The unions argue that the government always takes for the money it needs to keep budget under control from “ordinary working people” and leave those with “big fortunes” untouched.
The demonstration has come about as a result of measure the government took in the mini-budget. The abolition of the 38 hour week is one measure that has met with much criticism.
The leader of Christian trades union Marc Leemans told journalists that "The efforts that more well-off people have been asked to do in return have gone up in smoke. The Cayman Tax has become lizard tax, something that is small and runs away quickly. The diamond tax glistens by its absence, and the speculoos (a play on words between the biscuit speculoos and speculation) has dissolved in the coffee. Enough is enough”.
What are the unions demonstrating against?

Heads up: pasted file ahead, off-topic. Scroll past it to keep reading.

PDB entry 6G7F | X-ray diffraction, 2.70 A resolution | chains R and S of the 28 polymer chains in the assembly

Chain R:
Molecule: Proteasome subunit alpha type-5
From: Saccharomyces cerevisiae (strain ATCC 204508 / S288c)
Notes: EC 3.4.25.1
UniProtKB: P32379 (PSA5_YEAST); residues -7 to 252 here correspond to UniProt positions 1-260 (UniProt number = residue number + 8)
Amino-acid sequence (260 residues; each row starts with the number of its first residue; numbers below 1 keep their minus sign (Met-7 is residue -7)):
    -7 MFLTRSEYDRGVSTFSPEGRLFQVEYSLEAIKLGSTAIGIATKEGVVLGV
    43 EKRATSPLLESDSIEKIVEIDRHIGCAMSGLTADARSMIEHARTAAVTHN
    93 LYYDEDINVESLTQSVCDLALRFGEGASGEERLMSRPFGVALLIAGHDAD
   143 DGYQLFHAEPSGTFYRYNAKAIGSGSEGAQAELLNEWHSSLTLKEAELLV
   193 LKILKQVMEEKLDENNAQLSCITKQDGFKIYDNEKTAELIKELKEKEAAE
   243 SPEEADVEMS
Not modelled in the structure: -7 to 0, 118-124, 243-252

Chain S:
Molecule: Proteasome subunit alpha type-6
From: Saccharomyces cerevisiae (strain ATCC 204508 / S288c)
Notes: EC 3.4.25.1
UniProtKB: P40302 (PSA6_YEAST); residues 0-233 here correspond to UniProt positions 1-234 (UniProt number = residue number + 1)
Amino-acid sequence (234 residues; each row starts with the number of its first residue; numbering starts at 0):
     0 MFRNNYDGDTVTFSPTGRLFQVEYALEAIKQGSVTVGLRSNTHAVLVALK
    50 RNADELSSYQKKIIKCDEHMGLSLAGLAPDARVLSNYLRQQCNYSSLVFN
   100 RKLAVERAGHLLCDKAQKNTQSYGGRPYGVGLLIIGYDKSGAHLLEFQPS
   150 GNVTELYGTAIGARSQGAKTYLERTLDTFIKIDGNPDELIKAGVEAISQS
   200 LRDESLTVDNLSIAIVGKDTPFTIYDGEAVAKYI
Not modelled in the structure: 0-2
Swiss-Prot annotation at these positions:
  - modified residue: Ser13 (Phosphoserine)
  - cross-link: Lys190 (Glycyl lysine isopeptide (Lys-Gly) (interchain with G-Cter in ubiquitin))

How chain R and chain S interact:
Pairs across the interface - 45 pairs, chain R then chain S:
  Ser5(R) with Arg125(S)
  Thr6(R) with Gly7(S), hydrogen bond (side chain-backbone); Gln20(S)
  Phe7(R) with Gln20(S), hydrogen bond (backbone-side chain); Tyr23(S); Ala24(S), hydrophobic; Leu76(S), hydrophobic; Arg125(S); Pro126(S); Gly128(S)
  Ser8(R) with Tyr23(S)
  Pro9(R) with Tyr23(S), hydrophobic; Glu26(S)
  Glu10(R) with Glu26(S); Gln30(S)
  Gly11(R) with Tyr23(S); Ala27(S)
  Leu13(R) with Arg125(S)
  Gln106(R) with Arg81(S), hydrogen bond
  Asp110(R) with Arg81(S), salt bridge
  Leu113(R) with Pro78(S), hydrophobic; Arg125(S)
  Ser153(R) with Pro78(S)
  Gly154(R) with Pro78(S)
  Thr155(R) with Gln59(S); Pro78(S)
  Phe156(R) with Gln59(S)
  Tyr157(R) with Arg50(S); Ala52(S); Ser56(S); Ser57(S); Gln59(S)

The unions are protest against measures the government has already taken and measures the government still hopes to implement.
The abolition of the 38 hour week. In future the number of hours worked will be calculated annually rather than weekly. This means that workers will be required to work more hours when it’s busy and fewer hours when it is quiet.
• The unions say the tax shift has left big fortunes untouched.
• The one off non-index-linking of salaries. That has meant that salary increases have been delayed
• Modifications to the system of time credit and career breaks.
• The reintroduction of trial periods.
• Cuts to public services.
Next week on 31 May public sector unions will stage a national demonstration. On 24 June the socialist trades union will hold a national strike. The liberal and Christian trade unions won’t be taking part.
The unions have also announced days of action in the autumn. There will be another big demonstration on 29 September and a national strike on 7 October, the second anniversary of the installation of the centre-right government.